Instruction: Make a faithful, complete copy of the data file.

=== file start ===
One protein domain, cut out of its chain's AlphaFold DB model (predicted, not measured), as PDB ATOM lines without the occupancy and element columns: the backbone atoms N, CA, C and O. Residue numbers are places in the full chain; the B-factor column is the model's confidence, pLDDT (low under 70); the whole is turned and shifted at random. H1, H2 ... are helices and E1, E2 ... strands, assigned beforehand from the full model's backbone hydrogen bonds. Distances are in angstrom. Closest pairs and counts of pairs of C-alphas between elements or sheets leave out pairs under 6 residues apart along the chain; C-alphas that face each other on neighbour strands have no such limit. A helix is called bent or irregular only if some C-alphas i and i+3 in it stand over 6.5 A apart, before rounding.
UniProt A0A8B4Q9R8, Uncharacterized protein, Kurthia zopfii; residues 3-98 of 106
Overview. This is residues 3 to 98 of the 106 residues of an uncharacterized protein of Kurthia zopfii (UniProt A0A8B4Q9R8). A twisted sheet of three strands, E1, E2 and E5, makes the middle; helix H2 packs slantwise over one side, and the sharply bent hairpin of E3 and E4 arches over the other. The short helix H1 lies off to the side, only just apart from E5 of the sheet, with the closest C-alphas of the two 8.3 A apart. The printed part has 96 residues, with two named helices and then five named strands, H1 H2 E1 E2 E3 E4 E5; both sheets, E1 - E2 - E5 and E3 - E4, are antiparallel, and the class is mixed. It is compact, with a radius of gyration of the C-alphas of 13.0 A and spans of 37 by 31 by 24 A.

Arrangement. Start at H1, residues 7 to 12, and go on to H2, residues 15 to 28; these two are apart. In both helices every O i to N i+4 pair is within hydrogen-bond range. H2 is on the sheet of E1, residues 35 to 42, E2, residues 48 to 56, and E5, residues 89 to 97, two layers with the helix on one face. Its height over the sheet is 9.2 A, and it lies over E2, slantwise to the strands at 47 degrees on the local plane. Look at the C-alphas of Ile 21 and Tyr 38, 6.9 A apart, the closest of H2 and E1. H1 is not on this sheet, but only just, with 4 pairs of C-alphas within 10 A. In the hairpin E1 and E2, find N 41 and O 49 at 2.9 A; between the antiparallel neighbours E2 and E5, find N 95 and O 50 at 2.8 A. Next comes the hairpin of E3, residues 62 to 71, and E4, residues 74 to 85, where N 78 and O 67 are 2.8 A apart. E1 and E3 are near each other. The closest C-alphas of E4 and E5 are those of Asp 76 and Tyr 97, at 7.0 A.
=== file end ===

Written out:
One protein domain, cut out of its chain's AlphaFold DB model (predicted, not measured), as PDB ATOM lines without the occupancy and element columns: the backbone atoms N, CA, C and O. Residue numbers are places in the full chain; the B-factor column is the model's confidence, pLDDT (low under 70); the whole is turned and shifted at random. H1, H2 ... are helices and E1, E2 ... strands, assigned beforehand from the full model's backbone hydrogen bonds. Distances are in angstrom. Closest pairs and counts of pairs of C-alphas between elements or sheets leave out pairs under 6 residues apart along the chain; C-alphas that face each other on neighbour strands have no such limit. A helix is called bent or irregular only if some C-alphas i and i+3 in it stand over 6.5 A apart, before rounding.
UniProt A0A8B4Q9R8, Uncharacterized protein, Kurthia zopfii; residues 3-98 of 106
Overview. This is residues 3 to 98 of the 106 residues of an uncharacterized protein of Kurthia zopfii (UniProt A0A8B4Q9R8). A twisted sheet of three strands, E1, E2 and E5, makes the middle; helix H2 packs slantwise over one side, and the sharply bent hairpin of E3 and E4 arches over the other. The short helix H1 lies off to the side, only just apart from E5 of the sheet, with the closest C-alphas of the two 8.3 A apart. The printed part has 96 residues, with two named helices and then five named strands, H1 H2 E1 E2 E3 E4 E5; both sheets, E1 - E2 - E5 and E3 - E4, are antiparallel, and the class is mixed. It is compact, with a radius of gyration of the C-alphas of 13.0 A and spans of 37 by 31 by 24 A.

Arrangement. Start at H1, residues 7 to 12, and go on to H2, residues 15 to 28; these two are apart. In both helices every O i to N i+4 pair is within hydrogen-bond range. H2 is on the sheet of E1, residues 35 to 42, E2, residues 48 to 56, and E5, residues 89 to 97, two layers with the helix on one face. Its height over the sheet is 9.2 A, and it lies over E2, slantwise to the strands at 47 degrees on the local plane. Look at the C-alphas of Ile 21 and Tyr 38, 6.9 A apart, the closest of H2 and E1. H1 is not on this sheet, but only just, with 4 pairs of C-alphas within 10 A. In the hairpin E1 and E2, find N 41 and O 49 at 2.9 A; between the antiparallel neighbours E2 and E5, find N 95 and O 50 at 2.8 A. Next comes the hairpin of E3, residues 62 to 71, and E4, residues 74 to 85, where N 78 and O 67 are 2.8 A apart. E1 and E3 are near each other. The closest C-alphas of E4 and E5 are those of Asp 76 and Tyr 97, at 7.0 A.